Third, salvation by faith alone is taught in the New Testament in many places. 1 Peter 1:3-9, “Praise be to the God and Father of our Lord Jesus Christ! In his great mercy he has given us new birth into a living hope through the resurrection of Jesus Christ from the dead, and into an inheritance that can never perish, spoil or fade – kept in heaven for you, who through faith are shielded by God’s power until the coming of the salvation that is ready to be revealed in the last time. In this you greatly rejoice, though now for a little while you may have had to sufer grief in all kinds of trails. These have come so that your faith – of greater worth than gold, which perishes even though refined by fire – may be proved genuine and may result in praise, glory and honor when Jesus Christ is revealed. Though you have not seen him, you love him; and even though you do not see him now, you believe in him and filled with an inexpressible and glorious joy, for you are receiving the goal of your faith, the salvation of your souls.” Here’s an example of an apostle other than Paul who is explaining the doctrine of salvation by faith alone. Even though Peter never uses the word “alone,” it’s clear that he means to say that it is by faith alone we are saved by Jesus Christ. He says Christians have an inheritance of salvation through faith. Even though our faith is tested in this life we can have joy because we know we’ll receive the goal of our faith – salvation. Many other passages such as this one are found throughout the New Testament. We shouldn’t expect them to explain the doctrine of salvation by faith alone as clearly and concisely as the Apostle Paul does, because that was his unique calling and gift to do so. But what we gather from the whole New Testament is that we are saved from our sins by faith in Jesus Christ. Nowhere does the New Testament contradict this teaching when properly read and interpreted in context. For example, in John 6:28-29: “Then they said unto him, What shall we do, that we might work the works of God? Jesus answered and said unto them, This is the work of God, that ye believe on him whom he hath sent.'” Again, salvation is by faith alone in Christ, not good works or a mixture of faith and works. Just because every or any verse in the New Testament doesn’t go into detail explaining the doctrine of justification by faith alone like the Apostle Paul doesn’t mean the doctrine isn’t being taught. On the contrary, wherever faith is taught in connection with salvation in the New Testament, it’s talking about faith alone in Christ.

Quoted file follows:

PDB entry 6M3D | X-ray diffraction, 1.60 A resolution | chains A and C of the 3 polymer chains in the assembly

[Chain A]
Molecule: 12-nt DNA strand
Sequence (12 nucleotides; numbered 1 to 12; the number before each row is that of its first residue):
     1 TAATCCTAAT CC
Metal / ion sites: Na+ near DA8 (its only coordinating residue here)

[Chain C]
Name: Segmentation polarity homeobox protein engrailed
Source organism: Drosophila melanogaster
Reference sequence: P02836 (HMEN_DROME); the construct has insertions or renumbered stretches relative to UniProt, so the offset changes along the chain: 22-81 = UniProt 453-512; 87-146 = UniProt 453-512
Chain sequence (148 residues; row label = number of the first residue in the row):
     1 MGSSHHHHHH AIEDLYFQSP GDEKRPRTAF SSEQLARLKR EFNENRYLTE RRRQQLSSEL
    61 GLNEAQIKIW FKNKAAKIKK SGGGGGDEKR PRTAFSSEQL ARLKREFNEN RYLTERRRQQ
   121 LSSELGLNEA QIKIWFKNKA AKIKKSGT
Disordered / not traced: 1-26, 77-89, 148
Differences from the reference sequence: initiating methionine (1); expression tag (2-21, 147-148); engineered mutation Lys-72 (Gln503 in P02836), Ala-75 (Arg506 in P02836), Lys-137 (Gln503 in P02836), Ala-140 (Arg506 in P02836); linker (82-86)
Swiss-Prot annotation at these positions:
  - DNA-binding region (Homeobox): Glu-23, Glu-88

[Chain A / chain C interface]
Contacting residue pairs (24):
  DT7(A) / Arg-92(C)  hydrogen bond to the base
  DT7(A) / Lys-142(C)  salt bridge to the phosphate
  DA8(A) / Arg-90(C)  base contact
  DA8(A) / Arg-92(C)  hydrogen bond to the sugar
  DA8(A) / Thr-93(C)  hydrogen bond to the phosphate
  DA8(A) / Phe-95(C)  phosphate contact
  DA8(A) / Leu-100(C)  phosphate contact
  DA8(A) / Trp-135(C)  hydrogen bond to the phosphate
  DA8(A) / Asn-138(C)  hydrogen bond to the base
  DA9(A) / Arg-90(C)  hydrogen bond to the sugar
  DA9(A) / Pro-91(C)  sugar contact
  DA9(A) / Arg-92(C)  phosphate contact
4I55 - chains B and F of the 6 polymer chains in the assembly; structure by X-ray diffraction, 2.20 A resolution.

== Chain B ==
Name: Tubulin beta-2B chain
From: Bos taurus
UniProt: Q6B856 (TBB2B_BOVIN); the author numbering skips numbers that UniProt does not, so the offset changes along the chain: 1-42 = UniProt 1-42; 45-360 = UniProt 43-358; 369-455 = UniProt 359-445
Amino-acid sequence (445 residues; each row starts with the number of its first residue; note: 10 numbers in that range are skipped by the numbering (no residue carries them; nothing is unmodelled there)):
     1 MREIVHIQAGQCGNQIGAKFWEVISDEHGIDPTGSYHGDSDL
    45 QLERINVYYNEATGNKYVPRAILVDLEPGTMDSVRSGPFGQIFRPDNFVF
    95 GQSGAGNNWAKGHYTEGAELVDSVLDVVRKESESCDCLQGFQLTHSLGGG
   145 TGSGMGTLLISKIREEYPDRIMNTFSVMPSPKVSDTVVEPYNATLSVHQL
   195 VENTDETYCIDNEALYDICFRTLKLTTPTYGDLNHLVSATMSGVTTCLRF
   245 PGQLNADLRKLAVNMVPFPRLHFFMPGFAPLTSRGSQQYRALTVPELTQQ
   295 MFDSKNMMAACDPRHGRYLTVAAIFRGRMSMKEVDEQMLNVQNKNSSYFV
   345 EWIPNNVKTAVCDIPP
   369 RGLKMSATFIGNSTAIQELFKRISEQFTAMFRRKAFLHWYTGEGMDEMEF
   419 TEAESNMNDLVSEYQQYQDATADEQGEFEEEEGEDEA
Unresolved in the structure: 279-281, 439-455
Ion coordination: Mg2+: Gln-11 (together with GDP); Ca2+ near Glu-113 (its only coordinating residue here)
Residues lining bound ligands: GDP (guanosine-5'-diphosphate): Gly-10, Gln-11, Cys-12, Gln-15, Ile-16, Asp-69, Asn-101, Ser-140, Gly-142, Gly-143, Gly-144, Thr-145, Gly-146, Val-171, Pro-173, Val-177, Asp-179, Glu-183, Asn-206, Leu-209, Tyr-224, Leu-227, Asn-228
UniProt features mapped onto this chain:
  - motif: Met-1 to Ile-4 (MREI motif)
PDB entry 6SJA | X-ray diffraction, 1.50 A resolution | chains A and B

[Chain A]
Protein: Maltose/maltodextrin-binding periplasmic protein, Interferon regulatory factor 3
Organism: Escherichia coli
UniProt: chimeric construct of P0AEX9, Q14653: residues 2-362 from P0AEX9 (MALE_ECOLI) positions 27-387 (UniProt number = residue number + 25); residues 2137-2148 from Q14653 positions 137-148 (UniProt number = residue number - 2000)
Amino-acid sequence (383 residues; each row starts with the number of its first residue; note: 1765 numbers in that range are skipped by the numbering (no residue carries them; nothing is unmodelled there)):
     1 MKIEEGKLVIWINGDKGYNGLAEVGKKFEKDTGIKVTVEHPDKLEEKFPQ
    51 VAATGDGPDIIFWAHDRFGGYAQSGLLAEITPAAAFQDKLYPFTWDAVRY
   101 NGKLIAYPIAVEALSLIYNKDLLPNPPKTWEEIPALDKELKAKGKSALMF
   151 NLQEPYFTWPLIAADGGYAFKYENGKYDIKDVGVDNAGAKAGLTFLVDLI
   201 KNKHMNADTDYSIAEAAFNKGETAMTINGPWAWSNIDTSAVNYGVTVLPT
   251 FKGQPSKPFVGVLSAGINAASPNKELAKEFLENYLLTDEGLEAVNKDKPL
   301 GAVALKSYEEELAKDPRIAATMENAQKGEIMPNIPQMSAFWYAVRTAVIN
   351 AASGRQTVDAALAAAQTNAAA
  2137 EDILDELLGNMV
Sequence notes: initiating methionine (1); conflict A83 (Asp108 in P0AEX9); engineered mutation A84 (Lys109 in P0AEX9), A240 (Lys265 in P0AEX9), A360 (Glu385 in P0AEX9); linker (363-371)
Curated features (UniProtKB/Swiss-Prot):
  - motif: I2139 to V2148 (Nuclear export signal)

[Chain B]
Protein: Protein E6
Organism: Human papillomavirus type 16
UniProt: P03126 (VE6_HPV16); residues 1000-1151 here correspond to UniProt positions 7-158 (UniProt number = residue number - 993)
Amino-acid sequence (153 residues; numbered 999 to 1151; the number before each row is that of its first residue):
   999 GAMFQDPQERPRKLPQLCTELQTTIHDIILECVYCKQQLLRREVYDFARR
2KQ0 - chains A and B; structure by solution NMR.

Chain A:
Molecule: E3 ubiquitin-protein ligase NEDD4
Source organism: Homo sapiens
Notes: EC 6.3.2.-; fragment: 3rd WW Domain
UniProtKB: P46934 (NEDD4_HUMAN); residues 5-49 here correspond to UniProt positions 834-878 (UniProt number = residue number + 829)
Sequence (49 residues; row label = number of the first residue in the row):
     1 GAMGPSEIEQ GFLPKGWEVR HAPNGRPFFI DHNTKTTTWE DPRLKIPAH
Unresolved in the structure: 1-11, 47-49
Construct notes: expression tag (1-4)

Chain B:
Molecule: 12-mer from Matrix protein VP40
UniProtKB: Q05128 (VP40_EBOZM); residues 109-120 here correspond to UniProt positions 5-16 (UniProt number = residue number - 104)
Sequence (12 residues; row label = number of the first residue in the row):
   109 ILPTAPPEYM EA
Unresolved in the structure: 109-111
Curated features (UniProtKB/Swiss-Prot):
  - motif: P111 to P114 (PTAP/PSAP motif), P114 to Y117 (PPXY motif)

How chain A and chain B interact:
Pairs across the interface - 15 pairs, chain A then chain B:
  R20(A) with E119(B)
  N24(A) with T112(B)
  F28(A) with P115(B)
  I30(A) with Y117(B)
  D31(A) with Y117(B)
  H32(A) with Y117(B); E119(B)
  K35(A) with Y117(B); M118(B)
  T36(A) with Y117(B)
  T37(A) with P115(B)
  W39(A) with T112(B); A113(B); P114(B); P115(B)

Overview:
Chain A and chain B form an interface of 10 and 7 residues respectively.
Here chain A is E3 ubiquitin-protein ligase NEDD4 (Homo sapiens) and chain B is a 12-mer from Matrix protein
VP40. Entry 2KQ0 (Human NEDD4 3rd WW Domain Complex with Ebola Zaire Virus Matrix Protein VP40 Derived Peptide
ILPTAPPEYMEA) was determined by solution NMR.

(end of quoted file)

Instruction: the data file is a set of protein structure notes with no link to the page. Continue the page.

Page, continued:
So then if the doctrine of salvation by faith alone is so clear from the New Testament why then did it fall into obscurity for so long in the history of the church? Why did it take a Reformation to rediscover it? Again, because of the gradual departure from dependence upon the Bible in the church as the primary source of revelation and authority for the Christian life. Church tradition became more important than the Bible as the source of theology and spiritual authority within Christianity for over a thousand years. It’s amazing to look back at the material that church leaders where trained in for Christian ministry for many centures – it mostly consisted of reading and studying church tradition, not the Bible. This is amazing for us to comprehend today as Protestants, but it’s the truth. It goes a long way in explaining how the doctrine of justification by faith alone could have been practically lost in the Christian church for many years. As someone whose gone through seminary training, it’s hard for me to imagine how a pastor could study and prepare for ministry without an emphasis on the Bible. As a student I was required to learn Hebrew in order to read the Old Testament in the original Jewish langauge. I was also required to learn Greek in order to read the New Testament in its original langauage. I was taught to take the Bible seriously because it’s the Christian’s primary source of authority in the church. But sadly that wasn’t the way it was for most of church history, as tradition and ritual took priority even over the Bible. How could the doctrine of salvation by faith alone get lost in Christianity? If Christians aren’t carefully reading and studying the Bible, if tradition and human cultural customs are emphazed, if writings of human authors are venerated above everything else – it’s easy to see how even the most important doctrine of justification by faith alone could be lost. It’s a sober reminder to us today that if this doctrine was lost once in the history of the church it could just as easily be lost again. We need to never let that happen. Unfortunately, today the church is still in danger of losing the doctrine of salvation by faith alone through distraction to other lesser things. In many churches – even evangelical Protestant churches – faith alone is hardly ever heard or taught. It’s not that pastors go out of their way to avoid it, they just carelessly neglect it. I’m afraid there are thousands, perhaps millions, of people sitting in Protestant church services listening to sermons year after year who know little about justification by faith alone. What a shame. We need a revival of preaching on this most important doctrine. It might take a revival to awaken the church again to this great truth. Let’s pray that revival comes soon.